Magnitude of the Fraud

Price gouging on a growing number of generic drugs has grown beyond verbal description.

In the box you see on this page are examples of price increases occurring in the generic drug marketplace reported on by The New England Journal of Medicine.21

These kinds of price increases are not unique. They reflect a growing swath of generic drugs that cost virtually nothing to manufacture, but they are spiking to stratospheric consumer price levels.

The New England Journal of Medicine gave an example of a generic drug (albendazole) that costs less than one dollar per daily dose overseas, but has risen to $119 per typical daily dose in the United States ($3,570 per month). This is a 2,010% increase from what this same generic drug cost in 2010.

Medicaid spending on this one drug alone (albendazole) spiked from $100,000 in 2008 to $7.5 million in 2013—a 75-fold increase!21

We’re All Being Defrauded

We’re All Being Defrauded  

Whether or not you need a generic drug whose price has exponentially increased, you are paying through higher health insurance premiums, higher deductibles, and higher copays, as well as limitations on what physician you may use and what services that doctor may perform.

A generic drug that I use called tretinoin costs $1,100 per month. My health insurance covers $850 and I have to pick up the balance of $250 per month.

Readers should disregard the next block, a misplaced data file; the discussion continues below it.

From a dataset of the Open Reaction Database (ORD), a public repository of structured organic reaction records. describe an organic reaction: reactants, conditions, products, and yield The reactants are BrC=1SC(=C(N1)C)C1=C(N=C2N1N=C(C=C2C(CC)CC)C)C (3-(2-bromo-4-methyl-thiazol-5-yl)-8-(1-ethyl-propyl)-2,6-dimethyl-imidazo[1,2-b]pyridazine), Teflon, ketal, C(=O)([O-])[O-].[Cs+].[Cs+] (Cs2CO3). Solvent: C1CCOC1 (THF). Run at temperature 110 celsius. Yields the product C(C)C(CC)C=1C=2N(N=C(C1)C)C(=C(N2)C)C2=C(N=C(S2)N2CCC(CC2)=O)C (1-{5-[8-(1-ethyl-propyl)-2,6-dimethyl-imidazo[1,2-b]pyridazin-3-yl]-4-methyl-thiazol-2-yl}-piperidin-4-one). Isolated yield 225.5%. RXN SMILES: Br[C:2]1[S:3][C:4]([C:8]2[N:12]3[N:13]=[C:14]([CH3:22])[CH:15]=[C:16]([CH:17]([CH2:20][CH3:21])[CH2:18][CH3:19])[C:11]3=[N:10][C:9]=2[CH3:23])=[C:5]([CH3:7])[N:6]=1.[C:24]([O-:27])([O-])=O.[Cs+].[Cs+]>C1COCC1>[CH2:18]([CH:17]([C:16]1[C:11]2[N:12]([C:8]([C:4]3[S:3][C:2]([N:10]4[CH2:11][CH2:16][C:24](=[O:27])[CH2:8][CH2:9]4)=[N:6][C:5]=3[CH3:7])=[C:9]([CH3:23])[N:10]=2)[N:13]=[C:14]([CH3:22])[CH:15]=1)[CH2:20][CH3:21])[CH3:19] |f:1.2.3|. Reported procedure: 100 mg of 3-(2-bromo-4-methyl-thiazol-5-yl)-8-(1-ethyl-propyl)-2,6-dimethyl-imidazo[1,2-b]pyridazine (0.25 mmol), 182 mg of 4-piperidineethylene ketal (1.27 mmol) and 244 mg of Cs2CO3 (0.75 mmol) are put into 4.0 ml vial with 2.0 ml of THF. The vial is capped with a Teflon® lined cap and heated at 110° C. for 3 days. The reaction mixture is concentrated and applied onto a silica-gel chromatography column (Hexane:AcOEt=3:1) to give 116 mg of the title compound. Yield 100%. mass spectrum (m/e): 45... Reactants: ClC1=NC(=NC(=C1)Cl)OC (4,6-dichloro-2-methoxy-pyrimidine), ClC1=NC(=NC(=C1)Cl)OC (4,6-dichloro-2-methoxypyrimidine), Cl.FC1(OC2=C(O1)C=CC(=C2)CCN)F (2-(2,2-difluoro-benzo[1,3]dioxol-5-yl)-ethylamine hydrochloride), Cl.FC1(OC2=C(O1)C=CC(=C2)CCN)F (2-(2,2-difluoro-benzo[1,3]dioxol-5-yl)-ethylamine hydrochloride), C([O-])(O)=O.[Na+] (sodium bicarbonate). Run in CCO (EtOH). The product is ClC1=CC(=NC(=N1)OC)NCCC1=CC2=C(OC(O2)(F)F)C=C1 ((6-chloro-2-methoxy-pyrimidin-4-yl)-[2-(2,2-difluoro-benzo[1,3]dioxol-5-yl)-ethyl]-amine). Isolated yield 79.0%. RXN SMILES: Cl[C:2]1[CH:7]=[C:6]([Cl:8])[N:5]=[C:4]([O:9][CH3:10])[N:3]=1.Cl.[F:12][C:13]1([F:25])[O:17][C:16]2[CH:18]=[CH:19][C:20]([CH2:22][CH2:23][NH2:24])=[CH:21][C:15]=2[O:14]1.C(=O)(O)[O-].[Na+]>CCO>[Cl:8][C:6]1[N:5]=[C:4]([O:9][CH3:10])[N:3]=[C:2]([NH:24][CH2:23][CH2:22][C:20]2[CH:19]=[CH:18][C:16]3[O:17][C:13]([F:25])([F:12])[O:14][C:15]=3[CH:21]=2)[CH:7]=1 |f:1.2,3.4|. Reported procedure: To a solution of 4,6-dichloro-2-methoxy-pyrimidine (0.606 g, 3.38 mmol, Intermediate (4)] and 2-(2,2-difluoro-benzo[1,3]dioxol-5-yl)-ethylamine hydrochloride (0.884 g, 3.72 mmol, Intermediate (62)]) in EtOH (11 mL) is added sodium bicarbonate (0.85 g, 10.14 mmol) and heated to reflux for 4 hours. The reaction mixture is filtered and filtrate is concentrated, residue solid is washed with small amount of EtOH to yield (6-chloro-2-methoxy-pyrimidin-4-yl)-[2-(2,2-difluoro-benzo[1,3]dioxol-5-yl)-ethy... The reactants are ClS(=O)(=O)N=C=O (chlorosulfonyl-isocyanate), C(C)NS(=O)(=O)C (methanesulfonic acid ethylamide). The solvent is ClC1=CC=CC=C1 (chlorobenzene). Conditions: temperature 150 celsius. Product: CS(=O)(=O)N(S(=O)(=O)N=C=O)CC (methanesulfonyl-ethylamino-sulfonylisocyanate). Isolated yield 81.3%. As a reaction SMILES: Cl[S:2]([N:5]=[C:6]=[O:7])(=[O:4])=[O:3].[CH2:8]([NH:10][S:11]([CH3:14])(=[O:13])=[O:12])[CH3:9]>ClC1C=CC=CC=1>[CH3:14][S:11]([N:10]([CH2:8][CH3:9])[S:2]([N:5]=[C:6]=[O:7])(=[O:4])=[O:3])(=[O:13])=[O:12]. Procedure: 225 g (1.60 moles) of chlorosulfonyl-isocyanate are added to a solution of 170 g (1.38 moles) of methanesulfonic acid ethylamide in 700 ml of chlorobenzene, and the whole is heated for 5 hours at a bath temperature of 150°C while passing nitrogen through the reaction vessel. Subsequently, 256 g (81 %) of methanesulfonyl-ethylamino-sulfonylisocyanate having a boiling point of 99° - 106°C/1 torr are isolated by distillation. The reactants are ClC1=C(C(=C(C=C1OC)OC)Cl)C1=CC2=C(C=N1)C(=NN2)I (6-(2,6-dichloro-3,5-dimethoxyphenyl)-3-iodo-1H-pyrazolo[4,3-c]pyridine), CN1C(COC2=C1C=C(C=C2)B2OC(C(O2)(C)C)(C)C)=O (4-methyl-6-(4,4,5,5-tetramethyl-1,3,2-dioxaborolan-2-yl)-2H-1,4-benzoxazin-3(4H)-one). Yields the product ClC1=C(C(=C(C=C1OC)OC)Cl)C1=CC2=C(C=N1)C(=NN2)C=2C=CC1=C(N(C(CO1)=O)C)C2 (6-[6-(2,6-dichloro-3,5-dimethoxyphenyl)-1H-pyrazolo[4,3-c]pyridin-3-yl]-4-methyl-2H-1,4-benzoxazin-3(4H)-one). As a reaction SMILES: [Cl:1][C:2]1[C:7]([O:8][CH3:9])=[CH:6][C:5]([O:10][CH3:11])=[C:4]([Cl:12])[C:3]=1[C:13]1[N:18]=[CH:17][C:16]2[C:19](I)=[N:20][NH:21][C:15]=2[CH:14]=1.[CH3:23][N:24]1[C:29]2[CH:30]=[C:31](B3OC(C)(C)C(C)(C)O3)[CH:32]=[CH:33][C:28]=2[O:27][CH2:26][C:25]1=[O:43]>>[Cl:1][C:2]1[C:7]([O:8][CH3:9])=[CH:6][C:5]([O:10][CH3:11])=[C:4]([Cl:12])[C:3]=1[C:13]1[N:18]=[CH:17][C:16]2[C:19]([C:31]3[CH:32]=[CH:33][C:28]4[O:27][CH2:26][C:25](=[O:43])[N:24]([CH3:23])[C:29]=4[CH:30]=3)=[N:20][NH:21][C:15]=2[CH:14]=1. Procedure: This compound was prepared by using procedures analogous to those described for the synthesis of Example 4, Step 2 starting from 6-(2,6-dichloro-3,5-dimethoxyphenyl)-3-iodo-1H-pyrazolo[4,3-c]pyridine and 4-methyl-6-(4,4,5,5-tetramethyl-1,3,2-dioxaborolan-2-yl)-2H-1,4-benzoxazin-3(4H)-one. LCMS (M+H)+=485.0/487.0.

This drug (tretinoin) was approved in 1995 and long ago lost patent protection, yet it is costing me $13,200 per year. I say me because I pay this extortionist price via my insurance premiums along with the many “exclusions” that cause me to pay out-of-pocket for what health insurance used to cover.

What may shock you most is what the active ingredient of this drug costs. Consumers are paying over $1,100 for this bottle of tretinoin. Yet the active ingredient for the entire bottle costs a mere 80 cents. Even including encapsulation and quality control, that’s a markup of about 400 times over the cost to make this off-patent drug.

As we reported in the September 2014 edition of Life Extension® magazine, collusion amongst drug makers is causing generics to be priced beyond rational affordability.

The cover headline of the September 2014 issue was titled “How to Turn 8 Pennies Into $600.” This was based on an article where I reveal that an antiviral cream (acyclovir) that long ago lost patent protection was being sold to pharmacies for 7,500% over the active ingredient cost. The active ingredient (acyclovir) costs only 8 pennies, yet pharmacies are paying a generic maker $600 for this drug and selling it to consumers for around $700.

The media has just started reporting on the magnitude of generic drug price gouging. As a reader of Life Extension® magazine, you’ve been the first to learn about what generic drugs really cost to make.

These kinds of price markups are unsustainable. They are part of the reason why health care has become unaffordable whether or not you have so-called “insurance.”

An increasing number of experts are coming to this realization, including editors of The New England Journal of Medicine and other publications. We are all being defrauded by this unconscionable price gouging made possible by overregulation of prescription drugs.

I Used to Own a Pharmacy

I Used to Own a Pharmacy  

I established a retail pharmacy (Life Extension Pharmacy) in an attempt to slash the high cost of generic drugs. I was able to witness some of the manipulation going on behind the scenes that results in consumer prices for generics spiraling upwards.